The impact of the regulation of the cable television industry: the effect on quality-adjusted cable television prices
AbstractBetween the mid-1980s and early 1990s, cable television rates increased substantially. Simple price comparisons over the regulated and deregulated eras are difficult as the programming changed simultaneously. Using a modified hedonic framework to allow for the lack of competition on the supply side of the industry, this paper imputes the price for regulation era cable packages using consumers' estimated willingness to pay for individual satellite networks during the unregulated period. Then a 'quality adjusted' price for the cable package offered in 1985 is estimated. On average, regulation benefited consumers by keeping prices below monopolist's profit maximizing price.
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Bibliographic InfoArticle provided by Taylor & Francis Journals in its journal Applied Economics.
Volume (Year): 36 (2004)
Issue (Month): 8 ()
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- Beil, Richard O, Jr, et al, 1993. "Competition and the Price of Municipal Cable Television Services: An Empirical Study," Journal of Regulatory Economics, Springer, vol. 5(4), pages 401-15, December.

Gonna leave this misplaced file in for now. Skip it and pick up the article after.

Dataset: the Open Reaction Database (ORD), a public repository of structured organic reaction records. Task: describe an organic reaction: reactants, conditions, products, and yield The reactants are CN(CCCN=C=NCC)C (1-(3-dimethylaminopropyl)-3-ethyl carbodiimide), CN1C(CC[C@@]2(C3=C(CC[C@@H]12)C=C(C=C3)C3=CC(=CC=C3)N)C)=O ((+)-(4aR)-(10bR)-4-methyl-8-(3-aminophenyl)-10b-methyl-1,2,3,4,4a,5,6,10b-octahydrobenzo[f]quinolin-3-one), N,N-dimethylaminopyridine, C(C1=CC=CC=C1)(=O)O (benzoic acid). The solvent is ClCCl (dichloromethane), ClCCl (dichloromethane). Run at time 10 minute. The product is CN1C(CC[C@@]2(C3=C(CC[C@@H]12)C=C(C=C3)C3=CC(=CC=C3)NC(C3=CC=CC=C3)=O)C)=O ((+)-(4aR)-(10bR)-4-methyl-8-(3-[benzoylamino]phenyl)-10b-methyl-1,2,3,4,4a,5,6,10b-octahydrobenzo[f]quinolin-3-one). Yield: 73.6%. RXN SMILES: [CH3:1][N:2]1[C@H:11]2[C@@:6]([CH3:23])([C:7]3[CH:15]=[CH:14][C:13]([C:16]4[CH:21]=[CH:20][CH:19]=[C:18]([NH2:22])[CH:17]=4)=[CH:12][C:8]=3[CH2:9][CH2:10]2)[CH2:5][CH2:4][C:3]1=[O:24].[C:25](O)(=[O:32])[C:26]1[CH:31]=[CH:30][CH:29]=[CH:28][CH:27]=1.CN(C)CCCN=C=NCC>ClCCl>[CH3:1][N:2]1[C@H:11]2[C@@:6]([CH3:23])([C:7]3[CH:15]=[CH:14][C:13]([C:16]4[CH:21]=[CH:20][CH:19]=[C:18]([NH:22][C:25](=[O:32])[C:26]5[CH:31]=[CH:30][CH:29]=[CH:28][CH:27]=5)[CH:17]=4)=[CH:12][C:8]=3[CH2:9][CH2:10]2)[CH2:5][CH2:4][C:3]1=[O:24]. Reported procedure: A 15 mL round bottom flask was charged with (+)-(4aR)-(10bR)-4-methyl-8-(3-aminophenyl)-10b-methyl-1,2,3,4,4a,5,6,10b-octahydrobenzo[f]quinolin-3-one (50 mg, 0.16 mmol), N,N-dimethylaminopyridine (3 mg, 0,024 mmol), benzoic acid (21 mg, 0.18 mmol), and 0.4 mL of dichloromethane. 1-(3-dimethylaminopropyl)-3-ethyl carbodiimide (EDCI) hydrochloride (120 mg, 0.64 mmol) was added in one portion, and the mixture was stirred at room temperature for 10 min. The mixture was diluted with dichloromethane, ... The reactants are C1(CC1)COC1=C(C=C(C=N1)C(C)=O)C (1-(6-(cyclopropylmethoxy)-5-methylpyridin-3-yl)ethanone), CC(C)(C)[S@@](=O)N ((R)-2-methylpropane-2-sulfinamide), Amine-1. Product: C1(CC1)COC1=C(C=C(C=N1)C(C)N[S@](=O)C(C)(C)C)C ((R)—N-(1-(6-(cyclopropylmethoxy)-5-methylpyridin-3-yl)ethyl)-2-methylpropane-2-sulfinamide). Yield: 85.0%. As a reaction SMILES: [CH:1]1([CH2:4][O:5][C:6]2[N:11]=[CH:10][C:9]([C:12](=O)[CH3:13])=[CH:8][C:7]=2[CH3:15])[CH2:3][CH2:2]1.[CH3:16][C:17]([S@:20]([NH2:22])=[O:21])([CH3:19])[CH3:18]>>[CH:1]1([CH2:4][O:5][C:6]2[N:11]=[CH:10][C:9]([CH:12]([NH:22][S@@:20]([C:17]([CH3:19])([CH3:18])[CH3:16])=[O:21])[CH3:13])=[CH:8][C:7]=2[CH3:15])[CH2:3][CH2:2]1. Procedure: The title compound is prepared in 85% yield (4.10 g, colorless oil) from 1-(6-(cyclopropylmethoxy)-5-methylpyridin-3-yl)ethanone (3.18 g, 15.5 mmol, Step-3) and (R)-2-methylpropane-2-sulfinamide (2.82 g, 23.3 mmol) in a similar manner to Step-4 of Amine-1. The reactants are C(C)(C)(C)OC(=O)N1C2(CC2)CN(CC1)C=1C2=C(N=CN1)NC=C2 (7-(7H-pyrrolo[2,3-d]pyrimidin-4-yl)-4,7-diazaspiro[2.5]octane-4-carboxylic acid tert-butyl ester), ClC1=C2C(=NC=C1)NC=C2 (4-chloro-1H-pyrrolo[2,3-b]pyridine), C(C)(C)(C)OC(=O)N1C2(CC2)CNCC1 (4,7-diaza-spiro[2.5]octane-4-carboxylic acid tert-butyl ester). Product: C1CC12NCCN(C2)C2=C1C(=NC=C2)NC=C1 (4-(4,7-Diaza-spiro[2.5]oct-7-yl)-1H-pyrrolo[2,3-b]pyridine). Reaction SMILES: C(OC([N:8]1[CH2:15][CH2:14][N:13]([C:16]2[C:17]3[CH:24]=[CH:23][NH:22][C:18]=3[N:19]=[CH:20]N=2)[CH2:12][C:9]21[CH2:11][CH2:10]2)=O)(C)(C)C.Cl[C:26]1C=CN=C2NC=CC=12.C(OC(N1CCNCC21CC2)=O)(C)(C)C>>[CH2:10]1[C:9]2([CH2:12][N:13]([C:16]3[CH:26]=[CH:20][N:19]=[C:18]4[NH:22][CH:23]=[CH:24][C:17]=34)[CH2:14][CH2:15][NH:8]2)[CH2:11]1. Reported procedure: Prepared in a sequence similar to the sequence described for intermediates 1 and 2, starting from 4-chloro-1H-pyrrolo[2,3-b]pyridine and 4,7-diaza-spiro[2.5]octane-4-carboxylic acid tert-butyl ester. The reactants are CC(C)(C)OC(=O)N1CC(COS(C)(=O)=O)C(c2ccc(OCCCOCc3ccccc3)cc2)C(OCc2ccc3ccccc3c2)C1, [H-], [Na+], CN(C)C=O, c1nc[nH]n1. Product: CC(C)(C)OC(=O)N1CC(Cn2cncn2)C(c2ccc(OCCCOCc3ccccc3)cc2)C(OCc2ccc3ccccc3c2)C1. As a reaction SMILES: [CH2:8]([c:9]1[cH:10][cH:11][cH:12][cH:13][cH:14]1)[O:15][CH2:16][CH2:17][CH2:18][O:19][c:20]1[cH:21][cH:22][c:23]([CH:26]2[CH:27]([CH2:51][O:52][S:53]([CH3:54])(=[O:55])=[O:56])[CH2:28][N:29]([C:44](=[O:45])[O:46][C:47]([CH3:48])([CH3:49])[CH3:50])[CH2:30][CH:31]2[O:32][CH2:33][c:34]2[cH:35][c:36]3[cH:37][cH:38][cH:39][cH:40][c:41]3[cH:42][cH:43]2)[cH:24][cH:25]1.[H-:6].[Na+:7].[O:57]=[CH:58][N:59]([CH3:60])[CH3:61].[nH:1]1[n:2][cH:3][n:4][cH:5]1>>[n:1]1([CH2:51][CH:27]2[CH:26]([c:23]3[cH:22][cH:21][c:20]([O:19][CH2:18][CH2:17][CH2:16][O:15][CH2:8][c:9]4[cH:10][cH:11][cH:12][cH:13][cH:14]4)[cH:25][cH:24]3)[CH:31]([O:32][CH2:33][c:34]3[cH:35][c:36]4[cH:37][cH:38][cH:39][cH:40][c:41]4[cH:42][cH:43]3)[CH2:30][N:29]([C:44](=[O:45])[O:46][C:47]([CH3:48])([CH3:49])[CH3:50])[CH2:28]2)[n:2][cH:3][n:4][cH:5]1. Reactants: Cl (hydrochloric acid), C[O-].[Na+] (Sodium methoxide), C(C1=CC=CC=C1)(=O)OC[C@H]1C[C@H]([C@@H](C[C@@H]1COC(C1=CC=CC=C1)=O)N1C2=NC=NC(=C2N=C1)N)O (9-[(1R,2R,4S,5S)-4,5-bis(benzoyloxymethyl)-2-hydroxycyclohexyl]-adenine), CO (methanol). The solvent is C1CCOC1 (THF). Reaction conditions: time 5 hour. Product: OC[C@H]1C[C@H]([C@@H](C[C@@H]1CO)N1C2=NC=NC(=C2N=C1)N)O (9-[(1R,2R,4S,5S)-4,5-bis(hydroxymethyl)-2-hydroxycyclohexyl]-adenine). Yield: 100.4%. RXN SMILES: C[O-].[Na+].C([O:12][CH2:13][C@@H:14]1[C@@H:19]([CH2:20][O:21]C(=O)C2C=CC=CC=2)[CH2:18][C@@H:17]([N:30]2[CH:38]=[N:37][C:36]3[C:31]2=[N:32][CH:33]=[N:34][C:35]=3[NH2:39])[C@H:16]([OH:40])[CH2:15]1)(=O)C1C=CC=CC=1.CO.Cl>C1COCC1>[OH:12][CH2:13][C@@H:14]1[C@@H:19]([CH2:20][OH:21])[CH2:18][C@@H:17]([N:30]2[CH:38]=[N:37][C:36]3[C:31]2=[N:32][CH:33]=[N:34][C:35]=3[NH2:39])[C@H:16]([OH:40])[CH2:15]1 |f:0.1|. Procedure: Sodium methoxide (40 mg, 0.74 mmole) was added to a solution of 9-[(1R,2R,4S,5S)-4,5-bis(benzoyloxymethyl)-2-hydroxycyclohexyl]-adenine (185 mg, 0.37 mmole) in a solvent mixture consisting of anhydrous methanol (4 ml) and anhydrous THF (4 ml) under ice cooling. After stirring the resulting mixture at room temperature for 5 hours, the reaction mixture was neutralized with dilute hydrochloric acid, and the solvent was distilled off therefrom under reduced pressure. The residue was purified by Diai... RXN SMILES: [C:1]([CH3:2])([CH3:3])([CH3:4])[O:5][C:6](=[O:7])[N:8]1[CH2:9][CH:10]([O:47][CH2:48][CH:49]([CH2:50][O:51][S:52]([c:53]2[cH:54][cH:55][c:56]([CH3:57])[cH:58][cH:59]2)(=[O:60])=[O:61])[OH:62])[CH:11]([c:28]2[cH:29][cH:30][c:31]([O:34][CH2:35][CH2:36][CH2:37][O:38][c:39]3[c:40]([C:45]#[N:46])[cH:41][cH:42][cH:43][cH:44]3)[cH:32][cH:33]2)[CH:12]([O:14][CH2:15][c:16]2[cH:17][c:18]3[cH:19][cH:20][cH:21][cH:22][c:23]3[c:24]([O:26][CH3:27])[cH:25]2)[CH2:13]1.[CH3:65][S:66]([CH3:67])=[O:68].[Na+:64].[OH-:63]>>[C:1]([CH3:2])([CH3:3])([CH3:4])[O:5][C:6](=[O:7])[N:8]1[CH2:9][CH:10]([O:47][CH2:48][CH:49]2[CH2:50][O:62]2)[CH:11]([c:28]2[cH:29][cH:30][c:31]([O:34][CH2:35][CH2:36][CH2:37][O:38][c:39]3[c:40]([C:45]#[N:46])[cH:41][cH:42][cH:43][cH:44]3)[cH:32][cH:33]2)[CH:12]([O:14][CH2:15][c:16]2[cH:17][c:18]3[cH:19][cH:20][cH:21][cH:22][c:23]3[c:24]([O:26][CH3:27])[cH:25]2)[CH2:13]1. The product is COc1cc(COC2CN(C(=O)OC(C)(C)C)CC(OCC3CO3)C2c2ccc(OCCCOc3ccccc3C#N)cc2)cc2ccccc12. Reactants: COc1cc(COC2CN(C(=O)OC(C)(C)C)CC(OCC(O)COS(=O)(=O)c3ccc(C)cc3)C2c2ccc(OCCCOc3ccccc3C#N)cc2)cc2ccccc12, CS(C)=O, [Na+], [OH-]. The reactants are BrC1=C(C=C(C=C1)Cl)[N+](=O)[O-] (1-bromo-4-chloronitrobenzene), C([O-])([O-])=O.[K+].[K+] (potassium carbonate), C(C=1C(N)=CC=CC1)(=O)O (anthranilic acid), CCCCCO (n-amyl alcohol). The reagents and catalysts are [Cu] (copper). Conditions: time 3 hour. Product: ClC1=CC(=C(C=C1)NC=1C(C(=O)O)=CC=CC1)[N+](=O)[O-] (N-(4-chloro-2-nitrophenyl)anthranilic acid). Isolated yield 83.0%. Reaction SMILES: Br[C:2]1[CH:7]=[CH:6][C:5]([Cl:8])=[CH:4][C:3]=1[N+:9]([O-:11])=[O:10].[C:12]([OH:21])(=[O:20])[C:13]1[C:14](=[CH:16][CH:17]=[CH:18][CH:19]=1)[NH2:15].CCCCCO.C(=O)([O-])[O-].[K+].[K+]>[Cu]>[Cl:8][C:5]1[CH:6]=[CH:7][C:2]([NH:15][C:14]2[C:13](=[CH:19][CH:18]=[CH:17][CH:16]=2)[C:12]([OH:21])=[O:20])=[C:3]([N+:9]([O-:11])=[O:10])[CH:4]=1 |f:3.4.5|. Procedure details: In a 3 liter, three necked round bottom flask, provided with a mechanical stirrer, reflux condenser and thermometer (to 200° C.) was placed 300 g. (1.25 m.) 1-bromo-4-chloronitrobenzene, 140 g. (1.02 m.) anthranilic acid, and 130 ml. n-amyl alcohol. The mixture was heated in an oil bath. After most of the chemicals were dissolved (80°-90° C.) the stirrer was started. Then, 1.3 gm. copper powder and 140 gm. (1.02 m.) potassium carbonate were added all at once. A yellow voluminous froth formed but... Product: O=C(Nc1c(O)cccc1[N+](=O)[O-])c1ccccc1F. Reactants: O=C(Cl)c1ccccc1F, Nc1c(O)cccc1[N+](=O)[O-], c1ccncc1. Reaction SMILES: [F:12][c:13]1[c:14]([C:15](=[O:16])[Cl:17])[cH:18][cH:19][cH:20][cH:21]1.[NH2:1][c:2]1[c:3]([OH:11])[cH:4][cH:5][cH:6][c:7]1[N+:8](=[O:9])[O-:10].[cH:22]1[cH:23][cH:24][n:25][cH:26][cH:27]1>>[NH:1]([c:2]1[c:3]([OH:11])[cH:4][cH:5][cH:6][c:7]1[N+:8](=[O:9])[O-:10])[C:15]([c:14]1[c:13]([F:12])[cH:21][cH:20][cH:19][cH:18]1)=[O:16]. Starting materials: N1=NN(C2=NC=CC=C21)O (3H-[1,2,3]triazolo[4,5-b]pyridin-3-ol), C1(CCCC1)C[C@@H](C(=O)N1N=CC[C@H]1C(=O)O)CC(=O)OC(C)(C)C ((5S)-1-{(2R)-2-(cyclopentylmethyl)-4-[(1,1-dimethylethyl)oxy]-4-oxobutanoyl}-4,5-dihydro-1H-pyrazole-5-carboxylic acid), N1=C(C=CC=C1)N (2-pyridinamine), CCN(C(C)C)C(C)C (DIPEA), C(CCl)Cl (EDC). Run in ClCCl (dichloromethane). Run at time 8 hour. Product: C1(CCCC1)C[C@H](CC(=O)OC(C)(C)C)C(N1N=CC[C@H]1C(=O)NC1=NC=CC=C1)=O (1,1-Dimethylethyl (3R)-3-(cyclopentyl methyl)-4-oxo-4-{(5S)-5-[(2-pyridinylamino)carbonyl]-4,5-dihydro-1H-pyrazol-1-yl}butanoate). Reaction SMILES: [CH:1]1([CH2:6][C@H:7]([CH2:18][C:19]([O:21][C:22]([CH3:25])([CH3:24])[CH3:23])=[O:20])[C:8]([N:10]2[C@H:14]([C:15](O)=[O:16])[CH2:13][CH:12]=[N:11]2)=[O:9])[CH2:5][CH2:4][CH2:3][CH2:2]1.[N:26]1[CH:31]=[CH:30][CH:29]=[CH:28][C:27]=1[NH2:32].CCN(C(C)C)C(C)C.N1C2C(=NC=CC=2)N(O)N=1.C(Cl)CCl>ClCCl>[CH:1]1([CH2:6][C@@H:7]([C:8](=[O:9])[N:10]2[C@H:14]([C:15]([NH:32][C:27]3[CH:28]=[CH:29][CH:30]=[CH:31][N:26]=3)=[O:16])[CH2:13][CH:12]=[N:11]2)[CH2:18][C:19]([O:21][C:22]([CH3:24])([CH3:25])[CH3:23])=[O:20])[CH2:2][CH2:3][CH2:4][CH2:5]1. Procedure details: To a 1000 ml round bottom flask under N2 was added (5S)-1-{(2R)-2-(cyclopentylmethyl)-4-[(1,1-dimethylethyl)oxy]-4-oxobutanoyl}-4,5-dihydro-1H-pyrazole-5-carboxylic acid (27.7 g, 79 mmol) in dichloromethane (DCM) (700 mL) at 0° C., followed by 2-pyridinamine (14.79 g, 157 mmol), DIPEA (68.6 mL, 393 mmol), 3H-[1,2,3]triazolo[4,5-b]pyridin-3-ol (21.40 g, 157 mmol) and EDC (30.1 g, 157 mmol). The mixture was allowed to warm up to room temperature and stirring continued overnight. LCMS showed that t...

- Naoki Watanabe & Ryo Nakajima & Takanori Ida, 2010. "Quality-Adjusted Prices of Japanese Mobile Phone Handsets and Carriers’ Strategies," Review of Industrial Organization, Springer, vol. 36(4), pages 391-412, June.
- Mary T. Kelly & John S. Ying, 2013. "Testing the Effectiveness of Regulation and Competition on Cable Television Rates," Working Papers 13-06, University of Delaware, Department of Economics.
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